This blog is intended to go along with Population: An Introduction to Concepts and Issues, by John R. Weeks, published by Cengage Learning. The latest edition is the 12th (it came out in 2015), but this blog is meant to complement any edition of the book by showing the way in which demographic issues are regularly in the news.

If you are a user of my textbook and would like to suggest a blog post idea, please email me at: john.weeks@sdsu.edu

Monday, February 26, 2018

Will Diverse Demographics Drive America's Future?

William Frey, a demographer with the Brookings Institution (and also a long-time Research Professor at the University of Michigan) has written extensively over the past several years about the growing demographic diversity of the millennial generation (people moving into young adulthood early here in the 21st century). A few days ago he posted a nice summary of his recent research on the Brookings website. He notes first that, among millennials, 44% are minorities (i.e., something other than non-Hispanic white). Secondly, there is a distinct spatial pattern to this demographic diversity.
Millennial diversity is especially evident in the core areas of America’s largest metropolitan areas (see Figure 1).
That is, nearly three-fifths of millennials residing in core urban counties are racial minorities, where more than a quarter are Hispanic, 18 percent are black, and the rest other races. Mature, largely inner-suburb millennials are only slightly less white—52 percent—than the national millennial population. But in emerging suburbs and exurbs, whites are far more prevalent at 62 percent and 72 percent, respectively. Suburban categories get less diverse as distance from the core increases.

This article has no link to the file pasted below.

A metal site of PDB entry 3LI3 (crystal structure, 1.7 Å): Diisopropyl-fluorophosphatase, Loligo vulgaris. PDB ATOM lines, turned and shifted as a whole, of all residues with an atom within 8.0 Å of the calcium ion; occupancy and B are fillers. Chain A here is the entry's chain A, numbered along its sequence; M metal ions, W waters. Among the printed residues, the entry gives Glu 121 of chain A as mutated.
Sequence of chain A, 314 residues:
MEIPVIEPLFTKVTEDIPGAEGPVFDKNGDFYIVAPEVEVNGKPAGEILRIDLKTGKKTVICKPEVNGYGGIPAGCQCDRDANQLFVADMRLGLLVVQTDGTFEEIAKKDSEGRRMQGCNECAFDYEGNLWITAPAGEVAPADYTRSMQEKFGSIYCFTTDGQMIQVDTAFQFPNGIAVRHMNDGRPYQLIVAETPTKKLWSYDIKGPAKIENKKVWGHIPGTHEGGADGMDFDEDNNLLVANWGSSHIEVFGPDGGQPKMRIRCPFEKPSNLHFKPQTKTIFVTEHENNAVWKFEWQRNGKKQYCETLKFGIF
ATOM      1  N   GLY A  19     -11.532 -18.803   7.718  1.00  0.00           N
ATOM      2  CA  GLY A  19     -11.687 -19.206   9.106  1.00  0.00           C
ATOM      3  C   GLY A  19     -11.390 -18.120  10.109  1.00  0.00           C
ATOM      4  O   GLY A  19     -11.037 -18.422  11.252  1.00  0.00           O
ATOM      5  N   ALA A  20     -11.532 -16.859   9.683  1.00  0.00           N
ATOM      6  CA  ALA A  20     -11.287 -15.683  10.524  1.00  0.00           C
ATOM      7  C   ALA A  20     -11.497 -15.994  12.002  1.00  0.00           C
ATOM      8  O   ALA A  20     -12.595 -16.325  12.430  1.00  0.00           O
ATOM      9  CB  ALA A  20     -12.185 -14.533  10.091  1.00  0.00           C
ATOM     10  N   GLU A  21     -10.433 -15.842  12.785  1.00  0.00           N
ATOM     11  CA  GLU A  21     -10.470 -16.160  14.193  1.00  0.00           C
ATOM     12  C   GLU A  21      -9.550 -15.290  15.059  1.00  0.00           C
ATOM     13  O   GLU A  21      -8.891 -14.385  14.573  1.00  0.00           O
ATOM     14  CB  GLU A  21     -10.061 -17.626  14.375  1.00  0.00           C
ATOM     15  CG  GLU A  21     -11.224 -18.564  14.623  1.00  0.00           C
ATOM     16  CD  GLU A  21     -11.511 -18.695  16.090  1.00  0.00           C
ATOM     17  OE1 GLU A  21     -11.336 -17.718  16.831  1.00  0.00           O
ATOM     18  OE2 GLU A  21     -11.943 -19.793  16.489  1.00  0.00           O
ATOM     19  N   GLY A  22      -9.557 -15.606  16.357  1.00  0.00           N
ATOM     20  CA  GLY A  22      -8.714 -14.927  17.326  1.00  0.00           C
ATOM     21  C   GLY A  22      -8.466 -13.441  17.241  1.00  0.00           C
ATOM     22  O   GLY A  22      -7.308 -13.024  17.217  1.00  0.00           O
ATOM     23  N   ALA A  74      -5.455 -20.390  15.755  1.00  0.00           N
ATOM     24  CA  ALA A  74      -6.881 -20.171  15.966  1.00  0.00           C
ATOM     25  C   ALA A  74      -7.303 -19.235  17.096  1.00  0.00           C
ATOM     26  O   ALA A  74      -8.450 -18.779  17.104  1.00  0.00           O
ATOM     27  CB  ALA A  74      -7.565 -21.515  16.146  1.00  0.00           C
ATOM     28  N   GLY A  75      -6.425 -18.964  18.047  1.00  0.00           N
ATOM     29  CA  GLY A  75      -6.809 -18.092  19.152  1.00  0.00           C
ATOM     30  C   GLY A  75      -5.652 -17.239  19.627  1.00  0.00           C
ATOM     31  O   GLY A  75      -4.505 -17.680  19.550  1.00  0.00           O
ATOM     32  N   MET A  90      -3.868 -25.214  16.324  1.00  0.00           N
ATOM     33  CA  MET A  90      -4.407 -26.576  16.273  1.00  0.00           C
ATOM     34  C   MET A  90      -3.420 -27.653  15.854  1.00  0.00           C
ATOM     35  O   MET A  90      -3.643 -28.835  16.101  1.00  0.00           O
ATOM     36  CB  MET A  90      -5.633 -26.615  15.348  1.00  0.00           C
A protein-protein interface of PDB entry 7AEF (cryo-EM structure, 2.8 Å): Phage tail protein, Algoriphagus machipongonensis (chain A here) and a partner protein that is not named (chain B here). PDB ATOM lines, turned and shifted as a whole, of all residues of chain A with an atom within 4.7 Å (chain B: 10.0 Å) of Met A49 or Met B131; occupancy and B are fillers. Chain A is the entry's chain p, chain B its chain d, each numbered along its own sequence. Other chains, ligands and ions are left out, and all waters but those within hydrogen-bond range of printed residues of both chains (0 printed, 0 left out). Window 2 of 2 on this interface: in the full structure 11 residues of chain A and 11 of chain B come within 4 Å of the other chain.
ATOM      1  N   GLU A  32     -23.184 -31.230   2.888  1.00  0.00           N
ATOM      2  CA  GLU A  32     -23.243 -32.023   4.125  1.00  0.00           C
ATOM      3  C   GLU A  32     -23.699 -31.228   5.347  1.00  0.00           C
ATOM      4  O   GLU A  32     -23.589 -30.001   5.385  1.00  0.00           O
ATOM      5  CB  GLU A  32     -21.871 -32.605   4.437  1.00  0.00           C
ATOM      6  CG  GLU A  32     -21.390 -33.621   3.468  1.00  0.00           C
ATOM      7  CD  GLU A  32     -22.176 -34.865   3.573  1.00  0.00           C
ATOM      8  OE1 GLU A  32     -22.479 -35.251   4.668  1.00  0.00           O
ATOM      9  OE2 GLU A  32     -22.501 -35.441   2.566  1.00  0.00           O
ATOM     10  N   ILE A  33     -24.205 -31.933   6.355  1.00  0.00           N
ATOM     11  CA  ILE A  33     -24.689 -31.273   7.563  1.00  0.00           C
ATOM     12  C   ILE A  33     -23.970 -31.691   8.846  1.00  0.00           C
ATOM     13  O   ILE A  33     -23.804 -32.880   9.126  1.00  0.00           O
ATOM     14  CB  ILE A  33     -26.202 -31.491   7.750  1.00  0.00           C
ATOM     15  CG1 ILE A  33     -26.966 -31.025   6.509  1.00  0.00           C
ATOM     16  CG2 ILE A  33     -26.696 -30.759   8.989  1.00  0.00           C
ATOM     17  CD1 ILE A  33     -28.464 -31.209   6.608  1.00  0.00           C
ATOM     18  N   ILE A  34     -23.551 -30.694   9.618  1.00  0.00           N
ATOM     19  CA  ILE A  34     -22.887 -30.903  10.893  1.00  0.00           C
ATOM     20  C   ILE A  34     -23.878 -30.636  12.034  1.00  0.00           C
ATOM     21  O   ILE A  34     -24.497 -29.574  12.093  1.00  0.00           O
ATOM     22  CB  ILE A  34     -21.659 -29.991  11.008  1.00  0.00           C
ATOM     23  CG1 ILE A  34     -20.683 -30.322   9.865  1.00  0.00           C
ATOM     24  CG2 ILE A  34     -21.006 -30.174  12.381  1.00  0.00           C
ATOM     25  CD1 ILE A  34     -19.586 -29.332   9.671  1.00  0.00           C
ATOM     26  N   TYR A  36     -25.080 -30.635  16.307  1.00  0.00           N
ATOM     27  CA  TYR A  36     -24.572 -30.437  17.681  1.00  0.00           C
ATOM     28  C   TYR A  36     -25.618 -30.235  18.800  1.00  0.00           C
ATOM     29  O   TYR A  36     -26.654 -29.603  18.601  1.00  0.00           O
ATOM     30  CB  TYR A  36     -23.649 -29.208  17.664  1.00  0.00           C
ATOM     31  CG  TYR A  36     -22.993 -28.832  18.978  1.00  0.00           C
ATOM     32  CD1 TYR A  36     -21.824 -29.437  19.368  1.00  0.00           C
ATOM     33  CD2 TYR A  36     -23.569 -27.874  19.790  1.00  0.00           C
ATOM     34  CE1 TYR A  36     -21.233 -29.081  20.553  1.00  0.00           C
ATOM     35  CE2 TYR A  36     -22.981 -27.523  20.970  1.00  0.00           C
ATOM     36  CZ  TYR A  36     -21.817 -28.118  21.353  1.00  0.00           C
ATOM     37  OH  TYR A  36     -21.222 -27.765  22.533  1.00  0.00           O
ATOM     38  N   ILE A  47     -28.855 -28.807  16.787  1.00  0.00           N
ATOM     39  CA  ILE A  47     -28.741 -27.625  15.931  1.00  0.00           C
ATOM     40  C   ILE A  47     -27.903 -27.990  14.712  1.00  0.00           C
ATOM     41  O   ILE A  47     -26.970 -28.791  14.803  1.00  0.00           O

The spatial pattern is not just a function of distance from the city center. There is also a geographic difference around the country, in which the most prominent feature is a north-south divide--with greater diversity in the southern part of the country than in the northern part (regardless of whether you are east or west). 

These changing demographics are obviously part of the story behind the contentious politics in the U.S. The question in my mind is how long will it take for today's racial/ethnic minorities to simply be part of the mainstream? Over the past century the country has witnessed immigrant groups such as Italians move into the mainstream, and we have seen religious groups such as Catholics and Jews become part of the mainstream. Human experience with xenophobia suggests that it may take a few generations, but with luck the diversity that Dr. Frey discusses will disappear in the future as we see each other just as fellow human beings.

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